iOS app Android app More

Featuring fresh takes and real-time analysis from HuffPost's signature lineup of contributors
GET UPDATES FROM Adam Morganstern
 

Winemaker Faces Jail For Being Organic

Posted: 10/13/11 04:19 PM ET

2011-10-13-olivier.jpg

Olivier Cousin wants to let you know where his wines come from, the grapes he uses and the year they are made - except it's illegal, and now he may go to jail for it.

Nothing about his winemaking style seems criminal. His plows his Loire Valley vineyards by horse, avoids dumping chemicals into the earth, practices minimal intervention in the winery and is certified organic and Biodynamic. "They should be holding him up as a role model," says Jenny Lefcourt, his New York importer. "Instead, they're championing mediocrity over excellence."

According to Lefcourt, Cousin's problems are the result of his ongoing battles with France's AOC system, which was set up to protect regional characteristics of products like wine and cheese. As producers were allowed to use higher yields and other methods Cousin felt contributed to lesser quality, he seemed more and more like an outsider. Getting AOC approval became more difficult. "One must beat the grapes with machines, add sulfites, enzymes and yeast, sterilize and filter," complained Cousin in an open letter. "We use the old methods, like peasants."

Allowing wineries to add acid and sugar in 2003 was the final straw for Cousin. He stopped submitting his wines for AOC approval, and settled for the lesser Vin de Table classification. This demotion prevented him from putting the region, grapes and vintage on his labels.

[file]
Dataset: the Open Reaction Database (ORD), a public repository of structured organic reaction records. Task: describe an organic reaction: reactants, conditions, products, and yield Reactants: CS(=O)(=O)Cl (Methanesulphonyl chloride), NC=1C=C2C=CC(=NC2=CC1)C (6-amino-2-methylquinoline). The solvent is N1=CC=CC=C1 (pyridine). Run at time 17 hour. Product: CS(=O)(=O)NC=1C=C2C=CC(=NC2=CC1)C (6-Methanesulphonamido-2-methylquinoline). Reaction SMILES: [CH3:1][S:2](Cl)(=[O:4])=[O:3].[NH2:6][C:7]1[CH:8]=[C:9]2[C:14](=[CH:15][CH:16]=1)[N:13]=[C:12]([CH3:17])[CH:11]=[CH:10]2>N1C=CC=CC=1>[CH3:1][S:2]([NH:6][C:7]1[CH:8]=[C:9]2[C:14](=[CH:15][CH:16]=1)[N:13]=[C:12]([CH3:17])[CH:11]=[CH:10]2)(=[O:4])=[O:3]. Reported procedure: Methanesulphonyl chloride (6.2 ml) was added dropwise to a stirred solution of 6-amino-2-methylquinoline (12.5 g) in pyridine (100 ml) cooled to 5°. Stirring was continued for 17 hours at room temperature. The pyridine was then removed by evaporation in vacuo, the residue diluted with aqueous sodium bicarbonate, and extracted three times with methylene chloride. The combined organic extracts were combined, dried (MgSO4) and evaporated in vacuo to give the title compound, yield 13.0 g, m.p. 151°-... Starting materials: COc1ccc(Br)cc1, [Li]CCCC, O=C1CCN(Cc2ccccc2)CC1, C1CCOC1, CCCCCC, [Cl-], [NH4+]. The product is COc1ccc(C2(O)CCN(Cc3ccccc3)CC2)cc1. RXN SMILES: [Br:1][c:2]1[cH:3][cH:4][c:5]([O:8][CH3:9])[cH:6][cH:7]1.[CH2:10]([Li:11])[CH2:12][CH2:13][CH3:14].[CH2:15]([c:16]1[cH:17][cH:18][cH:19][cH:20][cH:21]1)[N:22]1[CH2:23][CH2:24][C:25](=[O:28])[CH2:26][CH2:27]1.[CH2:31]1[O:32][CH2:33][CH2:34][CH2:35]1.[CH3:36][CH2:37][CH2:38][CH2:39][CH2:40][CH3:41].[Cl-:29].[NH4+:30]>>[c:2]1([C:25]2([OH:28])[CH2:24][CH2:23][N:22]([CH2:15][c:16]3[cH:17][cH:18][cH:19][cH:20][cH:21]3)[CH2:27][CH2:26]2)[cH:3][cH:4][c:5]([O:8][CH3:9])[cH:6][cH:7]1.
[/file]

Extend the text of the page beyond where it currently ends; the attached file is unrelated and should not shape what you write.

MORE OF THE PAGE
It didn't stop his pride, however, and Cousin has used wordplay to let buyers know something about his terroir. One of his wines is called "Anjou Pur Breton," containing both his location and the local name for Cabernet Franc (Breton). Then one of his distributors put the initials AOC on his wine boxes (for Anjou Olivier Cousin). That finally got the attention of the French consumer fraud agency and Cousin now faces a possible $50,000 fine and two years in prison.

Lefcourt sees the charges partly as political persecution for Cousin's continued protests against the AOC for abandoning their standards. "The AOC is supposed to defend the authenticity of French vineyards, not bother someone who is so passionate. They've got it all backwards." To help Cousin's case, she has started an online petition which may be signed here.

 

Follow Adam Morganstern on Twitter: www.twitter.com/owj